Rodman dedicated the game to his "best friend" Kim, who along with his wife and other senior officials and their wives watched from a special seating area. The capacity crowd of about 14,000 at the Pyongyang Indoor Stadium clapped loudly as Rodman sang a verse from the birthday song.
Rodman said he was honored to be able to play the game in the North Korean capital and called the event "historic." Some members of the U.S. Congress, the NBA and human rights groups, however, say he has become a public relations tool for North Korea's government.
The government's poor human rights record and its threats to use nuclear weapons against rival South Korea and the United States have kept it a pariah state. Kim shocked the world in December by having his uncle, once considered his mentor, executed after being accused of a litany of crimes including corruption, womanizing, drug abuse and attempting to seize power.
Rodman, 52, has refused to address those concerns while continuing to forge a relationship with Kim, whose age has never been officially disclosed. The government did not say how old he turned Wednesday but he is believed to be in his early 30s.
At the start of the game, Rodman sang "Happy Birthday" to Kim, who was seated above in the stands at the stadium, and then bowed deeply as North Korean players clapped.
To keep it friendly, the Americans played against the North Koreans in the first half, but split up and merged teams for the second half.
The North Korean team scored 47 points to 39 for the Americans before the teams were mixed. Rodman played only in the first half and then sat next to Kim during the second half.
"A lot of people have expressed different views about me and your leader, your marshal, and I take that as a compliment," Rodman told the crowd. "Yes, he is a great leader, he provides for his people here in this country and thank God the people here love the marshal."
Rodman is the highest-profile American to meet Kim. He has carefully avoided getting involved in overtly political activities, saying that he is not a statesman and instead is seeking only to build cultural connections with the North through basketball that may help improve relations between Pyongyang and Washington.
Rodman has been slammed in particular for not using his influence with Kim to help free Kenneth Bae, an American missionary in poor health who is being confined in the North for "anti-state" crimes. In an interview with CNN on Tuesday, Rodman implied that Bae was at fault for being held captive.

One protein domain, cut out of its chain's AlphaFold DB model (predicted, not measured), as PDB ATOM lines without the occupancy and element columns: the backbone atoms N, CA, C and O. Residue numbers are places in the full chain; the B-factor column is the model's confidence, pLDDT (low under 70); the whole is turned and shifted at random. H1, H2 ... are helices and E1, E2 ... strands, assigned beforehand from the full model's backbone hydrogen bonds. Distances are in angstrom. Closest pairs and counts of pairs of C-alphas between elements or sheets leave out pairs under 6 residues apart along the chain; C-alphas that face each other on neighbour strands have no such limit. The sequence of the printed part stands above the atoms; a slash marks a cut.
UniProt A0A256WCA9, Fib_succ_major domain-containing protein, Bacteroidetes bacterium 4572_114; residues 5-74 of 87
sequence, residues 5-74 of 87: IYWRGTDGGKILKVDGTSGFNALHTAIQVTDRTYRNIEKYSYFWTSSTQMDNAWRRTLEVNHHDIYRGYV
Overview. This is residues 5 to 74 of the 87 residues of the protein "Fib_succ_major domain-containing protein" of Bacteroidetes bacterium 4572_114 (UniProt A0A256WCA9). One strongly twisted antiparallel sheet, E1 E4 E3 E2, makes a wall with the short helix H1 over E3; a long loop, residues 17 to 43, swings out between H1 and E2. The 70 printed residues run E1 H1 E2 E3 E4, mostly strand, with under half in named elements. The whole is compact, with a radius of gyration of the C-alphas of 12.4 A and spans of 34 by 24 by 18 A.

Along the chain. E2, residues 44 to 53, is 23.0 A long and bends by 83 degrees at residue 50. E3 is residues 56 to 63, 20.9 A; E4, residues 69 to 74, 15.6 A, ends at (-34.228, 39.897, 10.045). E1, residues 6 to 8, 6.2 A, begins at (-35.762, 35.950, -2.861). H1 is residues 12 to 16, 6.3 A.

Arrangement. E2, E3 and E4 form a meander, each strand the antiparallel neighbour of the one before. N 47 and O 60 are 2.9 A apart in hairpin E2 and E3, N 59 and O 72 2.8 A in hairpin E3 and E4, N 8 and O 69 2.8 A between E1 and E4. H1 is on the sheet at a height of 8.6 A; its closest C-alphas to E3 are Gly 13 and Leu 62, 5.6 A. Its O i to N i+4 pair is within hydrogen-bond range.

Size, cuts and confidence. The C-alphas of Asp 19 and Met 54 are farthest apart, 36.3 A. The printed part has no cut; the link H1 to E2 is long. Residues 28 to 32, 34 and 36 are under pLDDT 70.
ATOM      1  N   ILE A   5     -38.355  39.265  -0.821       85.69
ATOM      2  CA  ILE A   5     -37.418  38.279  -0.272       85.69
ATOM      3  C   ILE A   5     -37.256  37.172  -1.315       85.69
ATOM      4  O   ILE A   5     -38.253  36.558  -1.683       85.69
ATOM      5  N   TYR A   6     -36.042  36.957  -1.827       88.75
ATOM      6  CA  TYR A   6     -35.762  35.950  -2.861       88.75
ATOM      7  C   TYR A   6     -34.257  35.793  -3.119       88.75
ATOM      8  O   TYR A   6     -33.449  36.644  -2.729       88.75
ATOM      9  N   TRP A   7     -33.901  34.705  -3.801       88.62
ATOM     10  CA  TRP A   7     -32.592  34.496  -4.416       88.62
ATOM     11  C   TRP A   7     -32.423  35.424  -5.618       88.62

Bae's sister, Terri Chung, said his family couldn't believe what Rodman said.
"Here's somebody who is in a position to do some good for Kenneth and refuses to do so," Chung told KOMO Radio in Seattle on Wednesday. "And then after the fact, instead, he decides to hurl these unqualified accusations against Kenneth. It's clear he has no idea what he's talking about. I'm not sure who he's talking to, where he's getting his information, but he's certainly no authority on Kenneth Bae."
The game is a new milestone in Rodman's unusual relationship with Kim, who inherited power after the death of his father in late 2011 and rarely meets with foreigners. He remains a mystery to much of the outside world and until recently, his birthday was also not widely known, though it was quietly observed elsewhere around the capital Wednesday.
Along with Rodman, the former NBA players included ex-All Stars Kenny Anderson, Cliff Robinson and Vin Baker. Also on the roster were Craig Hodges, Doug Christie, Charles D. Smith and four streetballers.
Members of the team, who average in their late 40s, said they came because they believed the game would be a good opportunity to create a human connection with the people of the isolated country. But some said they have been concerned by the negative reaction they have seen from the media and critics back home.
"This was a test of faith. We stepped out into the unknown," said former New York Knicks player Smith, who has played similar games in other countries and has acted as the team's spokesman to balance Rodman's famously outspoken character.
Smith said he was gratified to see the North Korean crowd enjoy the game, but he added that he had mixed emotions about the two-hour event.
"Emotionally, I don't know what to feel," he told The Associated Press afterward. "I'm indifferent. I'm not totally overjoyed."
Smith said he and the other players did not join Rodman in singing the birthday song.
"We always tell Dennis that he can't sing. He is tone deaf," Smith said. "He did it alone."
Associated Press writer Doug Esser in Seattle, Washington, contributed to this report.